The Jordanian military has foiled an attempt to smuggle drugs from Syria by drone, the army said.
The kingdom has what officials describe as a major drug problem that has caused foreign policy ramifications. Domestic consumption has risen sharply in the past three years, during which Jordan has become a regional transit centre for addictive pills, mainly the amphetamine Captagon.
Photos distributed by the army showed parcels of drugs strapped to small black drone, which the military said it downed after it crossed from Syria on Saturday.
The parcels contained pills packaged as Galica 300, a commercial name for the nerve drug Pregabalin, the photos showed.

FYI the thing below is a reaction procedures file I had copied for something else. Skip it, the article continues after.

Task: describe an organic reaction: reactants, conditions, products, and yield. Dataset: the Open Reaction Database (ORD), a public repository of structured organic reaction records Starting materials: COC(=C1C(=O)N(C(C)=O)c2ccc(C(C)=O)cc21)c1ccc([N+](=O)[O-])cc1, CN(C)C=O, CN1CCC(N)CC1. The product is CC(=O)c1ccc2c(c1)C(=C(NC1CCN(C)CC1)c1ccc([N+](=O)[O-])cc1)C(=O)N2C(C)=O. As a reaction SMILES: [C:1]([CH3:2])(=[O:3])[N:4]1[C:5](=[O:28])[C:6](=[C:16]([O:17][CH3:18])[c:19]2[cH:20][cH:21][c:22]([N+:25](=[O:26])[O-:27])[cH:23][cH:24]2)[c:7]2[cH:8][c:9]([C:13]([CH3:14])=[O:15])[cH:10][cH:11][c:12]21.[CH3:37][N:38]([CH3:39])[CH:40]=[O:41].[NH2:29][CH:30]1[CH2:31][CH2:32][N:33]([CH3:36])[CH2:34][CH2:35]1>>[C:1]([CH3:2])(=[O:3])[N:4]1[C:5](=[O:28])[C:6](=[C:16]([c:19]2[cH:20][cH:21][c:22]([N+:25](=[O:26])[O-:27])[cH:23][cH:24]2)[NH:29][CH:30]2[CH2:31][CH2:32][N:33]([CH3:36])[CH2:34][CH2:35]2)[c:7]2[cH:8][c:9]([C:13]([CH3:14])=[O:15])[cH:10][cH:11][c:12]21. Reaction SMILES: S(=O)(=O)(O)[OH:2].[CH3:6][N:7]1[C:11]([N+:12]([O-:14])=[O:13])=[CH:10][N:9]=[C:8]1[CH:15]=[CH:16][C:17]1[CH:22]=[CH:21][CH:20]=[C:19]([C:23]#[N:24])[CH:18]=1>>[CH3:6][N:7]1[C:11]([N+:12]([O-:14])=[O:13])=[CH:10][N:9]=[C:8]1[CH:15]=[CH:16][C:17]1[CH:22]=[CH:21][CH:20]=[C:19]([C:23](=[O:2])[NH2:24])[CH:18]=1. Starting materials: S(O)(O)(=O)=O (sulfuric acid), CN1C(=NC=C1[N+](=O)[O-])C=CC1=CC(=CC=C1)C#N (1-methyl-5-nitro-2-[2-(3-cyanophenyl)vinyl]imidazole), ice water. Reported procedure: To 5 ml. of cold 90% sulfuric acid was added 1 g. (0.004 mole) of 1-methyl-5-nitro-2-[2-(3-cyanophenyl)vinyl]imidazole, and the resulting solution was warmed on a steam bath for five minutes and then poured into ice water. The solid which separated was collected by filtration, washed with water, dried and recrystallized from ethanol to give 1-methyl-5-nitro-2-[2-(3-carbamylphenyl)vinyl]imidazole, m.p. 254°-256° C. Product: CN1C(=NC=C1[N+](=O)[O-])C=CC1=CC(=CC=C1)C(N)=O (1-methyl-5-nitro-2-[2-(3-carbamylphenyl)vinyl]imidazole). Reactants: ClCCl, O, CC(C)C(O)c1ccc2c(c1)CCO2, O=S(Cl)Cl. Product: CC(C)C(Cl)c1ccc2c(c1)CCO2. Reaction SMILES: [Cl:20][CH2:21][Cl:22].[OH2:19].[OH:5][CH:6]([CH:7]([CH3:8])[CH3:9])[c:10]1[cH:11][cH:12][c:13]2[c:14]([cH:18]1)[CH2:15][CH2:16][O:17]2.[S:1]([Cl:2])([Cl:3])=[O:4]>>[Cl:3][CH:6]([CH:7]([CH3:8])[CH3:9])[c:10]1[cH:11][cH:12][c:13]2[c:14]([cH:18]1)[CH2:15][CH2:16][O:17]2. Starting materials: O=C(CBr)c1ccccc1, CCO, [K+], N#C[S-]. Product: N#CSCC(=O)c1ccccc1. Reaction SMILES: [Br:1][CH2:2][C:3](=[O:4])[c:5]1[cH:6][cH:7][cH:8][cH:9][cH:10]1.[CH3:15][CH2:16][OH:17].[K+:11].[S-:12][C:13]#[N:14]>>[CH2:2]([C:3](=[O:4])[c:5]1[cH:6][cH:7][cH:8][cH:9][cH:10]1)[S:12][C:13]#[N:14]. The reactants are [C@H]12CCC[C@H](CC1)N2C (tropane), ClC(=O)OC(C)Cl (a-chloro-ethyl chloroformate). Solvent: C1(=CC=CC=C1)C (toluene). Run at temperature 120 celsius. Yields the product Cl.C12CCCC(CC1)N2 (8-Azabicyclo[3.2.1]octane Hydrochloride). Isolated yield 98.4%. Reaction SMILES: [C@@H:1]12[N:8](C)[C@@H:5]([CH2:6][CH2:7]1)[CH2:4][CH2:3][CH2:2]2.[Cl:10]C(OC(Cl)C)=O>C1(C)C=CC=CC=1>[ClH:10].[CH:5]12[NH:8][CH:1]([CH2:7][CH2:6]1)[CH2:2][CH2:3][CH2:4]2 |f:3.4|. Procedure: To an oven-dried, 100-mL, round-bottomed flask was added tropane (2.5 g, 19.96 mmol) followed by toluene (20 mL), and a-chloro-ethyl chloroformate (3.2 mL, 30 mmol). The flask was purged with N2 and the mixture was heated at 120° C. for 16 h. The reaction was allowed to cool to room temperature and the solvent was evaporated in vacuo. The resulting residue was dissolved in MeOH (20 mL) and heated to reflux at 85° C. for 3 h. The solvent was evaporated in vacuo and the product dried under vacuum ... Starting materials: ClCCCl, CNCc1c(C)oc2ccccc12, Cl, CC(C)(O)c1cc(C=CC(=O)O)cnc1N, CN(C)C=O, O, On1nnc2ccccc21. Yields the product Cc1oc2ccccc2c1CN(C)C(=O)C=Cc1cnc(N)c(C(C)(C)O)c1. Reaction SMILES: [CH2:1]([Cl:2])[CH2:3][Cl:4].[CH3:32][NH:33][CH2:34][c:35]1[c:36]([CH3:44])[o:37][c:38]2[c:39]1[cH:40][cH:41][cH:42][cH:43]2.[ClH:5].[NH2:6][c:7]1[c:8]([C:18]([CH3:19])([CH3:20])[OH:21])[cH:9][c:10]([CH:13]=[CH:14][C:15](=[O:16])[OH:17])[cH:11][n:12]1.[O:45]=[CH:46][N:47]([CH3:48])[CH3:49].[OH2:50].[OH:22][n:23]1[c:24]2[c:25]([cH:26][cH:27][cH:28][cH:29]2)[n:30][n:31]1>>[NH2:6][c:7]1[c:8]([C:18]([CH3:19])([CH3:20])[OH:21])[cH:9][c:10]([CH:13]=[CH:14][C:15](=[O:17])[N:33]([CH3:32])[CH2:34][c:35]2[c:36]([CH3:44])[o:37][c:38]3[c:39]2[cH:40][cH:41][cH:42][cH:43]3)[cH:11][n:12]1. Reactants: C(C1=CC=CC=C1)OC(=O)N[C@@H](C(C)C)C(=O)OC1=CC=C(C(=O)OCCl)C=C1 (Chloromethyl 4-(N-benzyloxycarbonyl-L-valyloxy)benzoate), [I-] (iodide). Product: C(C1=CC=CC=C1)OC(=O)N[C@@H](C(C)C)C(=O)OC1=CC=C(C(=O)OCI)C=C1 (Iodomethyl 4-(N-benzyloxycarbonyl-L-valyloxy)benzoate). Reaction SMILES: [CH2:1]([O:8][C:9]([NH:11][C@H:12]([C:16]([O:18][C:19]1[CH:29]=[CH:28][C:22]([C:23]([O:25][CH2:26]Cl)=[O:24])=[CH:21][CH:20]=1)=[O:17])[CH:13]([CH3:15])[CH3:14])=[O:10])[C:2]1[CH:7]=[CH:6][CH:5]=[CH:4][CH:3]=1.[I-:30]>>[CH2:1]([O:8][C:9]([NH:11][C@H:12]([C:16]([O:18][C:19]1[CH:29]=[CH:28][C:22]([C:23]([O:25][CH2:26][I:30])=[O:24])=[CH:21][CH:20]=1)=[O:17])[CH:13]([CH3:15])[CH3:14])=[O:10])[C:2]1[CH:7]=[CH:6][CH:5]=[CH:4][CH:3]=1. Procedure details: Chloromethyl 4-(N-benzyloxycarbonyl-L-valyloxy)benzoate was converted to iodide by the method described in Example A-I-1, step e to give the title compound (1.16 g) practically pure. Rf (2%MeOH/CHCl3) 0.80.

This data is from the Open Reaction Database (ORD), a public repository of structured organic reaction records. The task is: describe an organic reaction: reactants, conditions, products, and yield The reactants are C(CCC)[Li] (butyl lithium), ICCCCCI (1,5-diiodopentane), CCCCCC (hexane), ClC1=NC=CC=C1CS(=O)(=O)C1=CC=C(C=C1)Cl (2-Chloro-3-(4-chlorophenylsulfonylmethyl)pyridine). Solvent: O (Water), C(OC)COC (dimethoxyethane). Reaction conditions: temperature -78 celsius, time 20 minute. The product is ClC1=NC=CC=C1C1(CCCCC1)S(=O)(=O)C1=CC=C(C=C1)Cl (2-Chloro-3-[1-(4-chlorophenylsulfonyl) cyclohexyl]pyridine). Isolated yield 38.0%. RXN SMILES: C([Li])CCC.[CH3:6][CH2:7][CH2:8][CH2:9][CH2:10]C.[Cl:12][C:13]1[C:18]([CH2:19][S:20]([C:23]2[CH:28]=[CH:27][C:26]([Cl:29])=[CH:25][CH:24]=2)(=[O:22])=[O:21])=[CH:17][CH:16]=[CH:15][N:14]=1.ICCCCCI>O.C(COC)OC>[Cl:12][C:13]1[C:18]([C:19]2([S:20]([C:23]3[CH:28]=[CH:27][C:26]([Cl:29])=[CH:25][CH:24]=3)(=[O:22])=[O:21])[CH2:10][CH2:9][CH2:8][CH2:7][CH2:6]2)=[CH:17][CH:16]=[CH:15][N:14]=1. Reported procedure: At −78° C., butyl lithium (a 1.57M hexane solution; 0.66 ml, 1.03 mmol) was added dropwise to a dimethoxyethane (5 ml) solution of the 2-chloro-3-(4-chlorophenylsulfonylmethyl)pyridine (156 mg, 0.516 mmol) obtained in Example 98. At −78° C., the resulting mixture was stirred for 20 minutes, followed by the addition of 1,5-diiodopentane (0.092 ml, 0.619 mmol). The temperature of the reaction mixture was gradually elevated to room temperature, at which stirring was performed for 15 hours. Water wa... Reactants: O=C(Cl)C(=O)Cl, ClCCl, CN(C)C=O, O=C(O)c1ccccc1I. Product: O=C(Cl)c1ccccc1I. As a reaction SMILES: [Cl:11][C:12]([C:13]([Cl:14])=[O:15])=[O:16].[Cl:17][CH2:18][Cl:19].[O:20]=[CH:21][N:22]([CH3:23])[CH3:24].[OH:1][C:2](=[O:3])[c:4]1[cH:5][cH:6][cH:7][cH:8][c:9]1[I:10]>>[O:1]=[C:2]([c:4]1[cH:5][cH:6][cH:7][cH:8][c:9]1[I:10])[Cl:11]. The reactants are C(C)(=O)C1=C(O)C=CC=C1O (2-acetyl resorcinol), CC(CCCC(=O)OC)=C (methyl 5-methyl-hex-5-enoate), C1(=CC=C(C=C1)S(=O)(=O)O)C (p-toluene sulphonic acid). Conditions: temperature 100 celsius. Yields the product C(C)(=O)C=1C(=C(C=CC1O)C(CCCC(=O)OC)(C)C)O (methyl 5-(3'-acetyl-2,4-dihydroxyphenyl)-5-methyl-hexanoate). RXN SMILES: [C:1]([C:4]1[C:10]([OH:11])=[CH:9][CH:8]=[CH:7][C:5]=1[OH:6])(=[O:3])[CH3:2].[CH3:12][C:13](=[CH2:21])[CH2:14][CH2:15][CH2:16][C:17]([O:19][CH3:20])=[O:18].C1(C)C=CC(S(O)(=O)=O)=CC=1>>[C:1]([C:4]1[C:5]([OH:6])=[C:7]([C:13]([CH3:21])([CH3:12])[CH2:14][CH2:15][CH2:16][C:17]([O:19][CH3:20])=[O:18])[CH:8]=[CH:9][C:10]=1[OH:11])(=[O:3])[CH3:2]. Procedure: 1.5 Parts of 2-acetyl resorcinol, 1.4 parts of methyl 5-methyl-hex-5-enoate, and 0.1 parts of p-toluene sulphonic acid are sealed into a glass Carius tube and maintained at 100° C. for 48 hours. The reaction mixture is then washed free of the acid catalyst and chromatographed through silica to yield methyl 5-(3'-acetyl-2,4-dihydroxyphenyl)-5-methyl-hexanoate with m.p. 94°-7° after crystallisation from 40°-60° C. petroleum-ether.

"The drone was controlled and downed and a volume of drug substances were found,” an army statement said.
Security officials in Jordan and the Gulf say illegal pills worth billions of dollars on the street are manufactured in Syrian regime areas and smuggled by cartels linked to militias in Iran and Jordan.
Most are then smuggled from Jordan to inner Arabia, and some to Israel, they say.
Failure to curb the drug trade marred relations between Amman and Riyadh and was thought to be a driving force behind a policy by Jordan to have accommodated the regime of Bashar Al Assad since 2019.
Russia encouraged the rapprochement, which diplomats in Amman say has cooled since Moscow's assault on Ukraine because of misgivings from the US, Jordan’s main financial and military supporter.
The Jordanian military regularly announces drug busts on the border with Syria in operations that can involve gun battles with smugglers.